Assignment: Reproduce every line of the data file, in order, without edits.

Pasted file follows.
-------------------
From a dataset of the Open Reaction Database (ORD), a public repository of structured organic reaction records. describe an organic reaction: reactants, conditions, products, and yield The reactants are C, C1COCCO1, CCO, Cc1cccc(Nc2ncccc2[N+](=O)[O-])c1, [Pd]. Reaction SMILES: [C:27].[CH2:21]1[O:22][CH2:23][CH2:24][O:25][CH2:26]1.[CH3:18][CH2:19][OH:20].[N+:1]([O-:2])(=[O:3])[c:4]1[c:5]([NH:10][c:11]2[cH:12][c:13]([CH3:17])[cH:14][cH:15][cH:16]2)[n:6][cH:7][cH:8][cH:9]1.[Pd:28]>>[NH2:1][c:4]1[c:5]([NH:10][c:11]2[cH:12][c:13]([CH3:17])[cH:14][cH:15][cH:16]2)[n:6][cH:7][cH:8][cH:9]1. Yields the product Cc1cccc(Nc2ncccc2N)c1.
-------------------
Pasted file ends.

From a dataset of the Open Reaction Database (ORD), a public repository of structured organic reaction records. describe an organic reaction: reactants, conditions, products, and yield The reactants are C, C1COCCO1, CCO, Cc1cccc(Nc2ncccc2[N+](=O)[O-])c1, [Pd]. Reaction SMILES: [C:27].[CH2:21]1[O:22][CH2:23][CH2:24][O:25][CH2:26]1.[CH3:18][CH2:19][OH:20].[N+:1]([O-:2])(=[O:3])[c:4]1[c:5]([NH:10][c:11]2[cH:12][c:13]([CH3:17])[cH:14][cH:15][cH:16]2)[n:6][cH:7][cH:8][cH:9]1.[Pd:28]>>[NH2:1][c:4]1[c:5]([NH:10][c:11]2[cH:12][c:13]([CH3:17])[cH:14][cH:15][cH:16]2)[n:6][cH:7][cH:8][cH:9]1. Yields the product Cc1cccc(Nc2ncccc2N)c1.